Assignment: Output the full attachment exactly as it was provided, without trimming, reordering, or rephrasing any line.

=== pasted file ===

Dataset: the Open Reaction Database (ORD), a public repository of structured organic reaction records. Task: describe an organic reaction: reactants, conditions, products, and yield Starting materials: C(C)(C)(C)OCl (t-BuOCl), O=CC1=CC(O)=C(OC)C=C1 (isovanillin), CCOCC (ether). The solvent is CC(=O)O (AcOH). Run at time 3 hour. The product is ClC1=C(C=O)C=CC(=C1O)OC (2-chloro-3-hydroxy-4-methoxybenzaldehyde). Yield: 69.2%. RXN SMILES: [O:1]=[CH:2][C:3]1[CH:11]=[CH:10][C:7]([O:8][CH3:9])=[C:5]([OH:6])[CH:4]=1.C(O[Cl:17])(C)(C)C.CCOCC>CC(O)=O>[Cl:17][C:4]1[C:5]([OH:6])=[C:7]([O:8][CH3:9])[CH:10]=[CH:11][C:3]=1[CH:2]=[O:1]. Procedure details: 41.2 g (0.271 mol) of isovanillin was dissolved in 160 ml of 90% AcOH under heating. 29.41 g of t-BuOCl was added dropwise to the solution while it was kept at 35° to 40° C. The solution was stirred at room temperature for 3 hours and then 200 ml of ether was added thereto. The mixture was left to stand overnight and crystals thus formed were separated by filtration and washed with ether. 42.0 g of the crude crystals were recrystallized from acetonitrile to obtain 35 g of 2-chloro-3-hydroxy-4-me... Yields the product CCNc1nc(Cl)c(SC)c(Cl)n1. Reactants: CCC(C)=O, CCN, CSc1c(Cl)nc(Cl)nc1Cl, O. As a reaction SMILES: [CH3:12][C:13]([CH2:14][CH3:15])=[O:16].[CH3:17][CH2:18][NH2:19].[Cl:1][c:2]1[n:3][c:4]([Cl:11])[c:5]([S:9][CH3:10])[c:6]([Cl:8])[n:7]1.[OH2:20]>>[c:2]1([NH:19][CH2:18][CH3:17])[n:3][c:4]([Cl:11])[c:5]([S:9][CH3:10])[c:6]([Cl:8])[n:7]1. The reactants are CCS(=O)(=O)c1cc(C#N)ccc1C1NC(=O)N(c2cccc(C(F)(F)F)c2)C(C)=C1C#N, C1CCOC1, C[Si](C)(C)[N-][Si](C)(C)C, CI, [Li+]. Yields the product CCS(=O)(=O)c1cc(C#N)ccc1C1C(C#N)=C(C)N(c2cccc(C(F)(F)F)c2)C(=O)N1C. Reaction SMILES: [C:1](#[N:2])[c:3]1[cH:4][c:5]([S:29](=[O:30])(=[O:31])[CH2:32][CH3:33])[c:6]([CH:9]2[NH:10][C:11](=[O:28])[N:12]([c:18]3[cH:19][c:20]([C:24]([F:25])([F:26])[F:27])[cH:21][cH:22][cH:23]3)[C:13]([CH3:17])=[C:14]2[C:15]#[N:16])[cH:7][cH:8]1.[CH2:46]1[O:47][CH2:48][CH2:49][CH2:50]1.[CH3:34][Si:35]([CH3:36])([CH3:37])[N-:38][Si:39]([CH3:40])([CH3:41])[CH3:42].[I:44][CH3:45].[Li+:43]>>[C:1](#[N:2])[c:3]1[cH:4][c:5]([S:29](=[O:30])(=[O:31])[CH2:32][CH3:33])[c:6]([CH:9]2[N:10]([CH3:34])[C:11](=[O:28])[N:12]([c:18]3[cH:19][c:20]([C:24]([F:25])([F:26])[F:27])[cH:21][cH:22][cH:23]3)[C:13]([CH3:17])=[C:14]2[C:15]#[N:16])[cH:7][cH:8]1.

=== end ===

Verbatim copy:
Dataset: the Open Reaction Database (ORD), a public repository of structured organic reaction records. Task: describe an organic reaction: reactants, conditions, products, and yield Starting materials: C(C)(C)(C)OCl (t-BuOCl), O=CC1=CC(O)=C(OC)C=C1 (isovanillin), CCOCC (ether). The solvent is CC(=O)O (AcOH). Run at time 3 hour. The product is ClC1=C(C=O)C=CC(=C1O)OC (2-chloro-3-hydroxy-4-methoxybenzaldehyde). Yield: 69.2%. RXN SMILES: [O:1]=[CH:2][C:3]1[CH:11]=[CH:10][C:7]([O:8][CH3:9])=[C:5]([OH:6])[CH:4]=1.C(O[Cl:17])(C)(C)C.CCOCC>CC(O)=O>[Cl:17][C:4]1[C:5]([OH:6])=[C:7]([O:8][CH3:9])[CH:10]=[CH:11][C:3]=1[CH:2]=[O:1]. Procedure details: 41.2 g (0.271 mol) of isovanillin was dissolved in 160 ml of 90% AcOH under heating. 29.41 g of t-BuOCl was added dropwise to the solution while it was kept at 35° to 40° C. The solution was stirred at room temperature for 3 hours and then 200 ml of ether was added thereto. The mixture was left to stand overnight and crystals thus formed were separated by filtration and washed with ether. 42.0 g of the crude crystals were recrystallized from acetonitrile to obtain 35 g of 2-chloro-3-hydroxy-4-me... Yields the product CCNc1nc(Cl)c(SC)c(Cl)n1. Reactants: CCC(C)=O, CCN, CSc1c(Cl)nc(Cl)nc1Cl, O. As a reaction SMILES: [CH3:12][C:13]([CH2:14][CH3:15])=[O:16].[CH3:17][CH2:18][NH2:19].[Cl:1][c:2]1[n:3][c:4]([Cl:11])[c:5]([S:9][CH3:10])[c:6]([Cl:8])[n:7]1.[OH2:20]>>[c:2]1([NH:19][CH2:18][CH3:17])[n:3][c:4]([Cl:11])[c:5]([S:9][CH3:10])[c:6]([Cl:8])[n:7]1. The reactants are CCS(=O)(=O)c1cc(C#N)ccc1C1NC(=O)N(c2cccc(C(F)(F)F)c2)C(C)=C1C#N, C1CCOC1, C[Si](C)(C)[N-][Si](C)(C)C, CI, [Li+]. Yields the product CCS(=O)(=O)c1cc(C#N)ccc1C1C(C#N)=C(C)N(c2cccc(C(F)(F)F)c2)C(=O)N1C. Reaction SMILES: [C:1](#[N:2])[c:3]1[cH:4][c:5]([S:29](=[O:30])(=[O:31])[CH2:32][CH3:33])[c:6]([CH:9]2[NH:10][C:11](=[O:28])[N:12]([c:18]3[cH:19][c:20]([C:24]([F:25])([F:26])[F:27])[cH:21][cH:22][cH:23]3)[C:13]([CH3:17])=[C:14]2[C:15]#[N:16])[cH:7][cH:8]1.[CH2:46]1[O:47][CH2:48][CH2:49][CH2:50]1.[CH3:34][Si:35]([CH3:36])([CH3:37])[N-:38][Si:39]([CH3:40])([CH3:41])[CH3:42].[I:44][CH3:45].[Li+:43]>>[C:1](#[N:2])[c:3]1[cH:4][c:5]([S:29](=[O:30])(=[O:31])[CH2:32][CH3:33])[c:6]([CH:9]2[N:10]([CH3:34])[C:11](=[O:28])[N:12]([c:18]3[cH:19][c:20]([C:24]([F:25])([F:26])[F:27])[cH:21][cH:22][cH:23]3)[C:13]([CH3:17])=[C:14]2[C:15]#[N:16])[cH:7][cH:8]1.